Priority to ‘poor but deserving’ students just a disguise—youth solon
The Kabataan Party-list has warned that the House bill on financial assistance that gives priority to “poor but deserving students” is being used to justify tuition increase instead of scrapping it altogether.
In a statement, Kabataan Party-list Rep. Sarah Elago vowed to block what she called as “contentious” provision of House Bill 5633 or “An Act Promoting Universal Access to Quality Tertiary Education by Providing for Free Tuition and Other School Fees in State Universities and Colleges and State-Run Technical-Vocational Institutions, Strengthening the Unified Student Financial Assistance System for Tertiary Education, and Appropriating Funds Therefor.”
“In particular, we will move to: (1) scrap the policy on giving priority to ‘poor but deserving’ students; (2) abolish tuition and other school fees; (3) include graduate students for free education; and (4) scrap the preferential guarantee for private higher educational institutions,” Elago said.
Elago said the policy to prioritize “poor but deserving students” was reminiscent of the University of the Philippines’ “flawed socialized tuition system which was used to mask tuition increases and helped UP amass billions of pesos in profit.”
“The guise of ‘prioritizing the poor’ has been used to legitimize tuition and other school fee increases under the neoliberal framework of gearing SUCs (state universities and colleges) to generate their own income thru socialized tuition schemes, privatization of school services, and utilization of idle assets,” she said.
“Although it’s explicitly stated that no tuition and other school fees will be charged from the students, we’re worried that SUCs might increase tuition and other school fees to get more from the free education subsidy fund. At the same time, they’ll be able to increase collection from graduate students who are not covered by free education. That’s why we are also pushing that graduate students be included for free tuition and other school fees,” Elago added.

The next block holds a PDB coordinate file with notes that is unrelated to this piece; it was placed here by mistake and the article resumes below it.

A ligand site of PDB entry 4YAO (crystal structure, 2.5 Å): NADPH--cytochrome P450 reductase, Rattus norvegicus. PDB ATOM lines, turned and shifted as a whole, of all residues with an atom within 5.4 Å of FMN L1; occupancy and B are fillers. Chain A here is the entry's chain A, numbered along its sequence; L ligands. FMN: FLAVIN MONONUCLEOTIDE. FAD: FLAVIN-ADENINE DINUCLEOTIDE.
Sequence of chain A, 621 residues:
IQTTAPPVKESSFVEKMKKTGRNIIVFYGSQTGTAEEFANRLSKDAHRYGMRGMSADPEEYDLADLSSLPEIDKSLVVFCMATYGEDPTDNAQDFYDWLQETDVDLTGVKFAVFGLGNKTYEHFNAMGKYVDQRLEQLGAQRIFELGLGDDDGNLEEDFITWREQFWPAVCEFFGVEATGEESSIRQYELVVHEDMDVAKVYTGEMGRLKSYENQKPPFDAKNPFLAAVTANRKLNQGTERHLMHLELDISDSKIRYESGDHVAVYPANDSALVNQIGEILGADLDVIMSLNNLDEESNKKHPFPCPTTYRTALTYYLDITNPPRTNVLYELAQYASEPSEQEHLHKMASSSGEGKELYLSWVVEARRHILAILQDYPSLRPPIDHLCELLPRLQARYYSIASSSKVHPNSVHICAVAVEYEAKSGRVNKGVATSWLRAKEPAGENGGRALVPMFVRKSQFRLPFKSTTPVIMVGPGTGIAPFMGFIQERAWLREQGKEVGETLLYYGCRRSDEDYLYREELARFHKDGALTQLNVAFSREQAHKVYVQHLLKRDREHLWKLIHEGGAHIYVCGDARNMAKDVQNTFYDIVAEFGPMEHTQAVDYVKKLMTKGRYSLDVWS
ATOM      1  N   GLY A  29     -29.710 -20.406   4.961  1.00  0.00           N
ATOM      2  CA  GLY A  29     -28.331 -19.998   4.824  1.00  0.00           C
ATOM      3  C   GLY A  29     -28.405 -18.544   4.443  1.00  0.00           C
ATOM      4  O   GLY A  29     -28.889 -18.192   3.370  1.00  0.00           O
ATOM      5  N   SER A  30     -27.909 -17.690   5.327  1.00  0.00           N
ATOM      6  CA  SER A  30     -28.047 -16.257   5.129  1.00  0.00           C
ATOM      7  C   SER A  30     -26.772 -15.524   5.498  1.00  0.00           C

The youth solon likewise protested the proposal in the bill to allocate P25 billion for the creation of a National Student Loan Program for students studying in private higher educational institutions (HEIs) and local universities and colleges (LUCs).
Citing high unemployment and underemployment rates, Elago lamented that students would remain indebted even years after graduation as they would not be able to find a stable job to pay for their loans.
“It’s guaranteed profit to private HEIs. It akin to the K to 12 voucher program where funds go directly to private schools. This is one way to appease private schools to somewhat ‘cover’ their expected ‘losses’ due to lower enrollment, similar to the sovereign guarantee given to private concessionaires in Public-Private Partnership projects. We expect it to worsen as private universities are set to increase tuition and other school fees anew next academic year, as CHED prepares to announce a new list of private universities approved to increase tuition fees,” she said.
“This is another manifestation of how education has transmogrified into a lucrative business venture where school owners rake in millions of pesos in profit at the expense of students and their families,” Elago added.
The Commission on Higher Education has yet to release its revised implementing rules and regulations of the P8-billion free tuition fund. IDL
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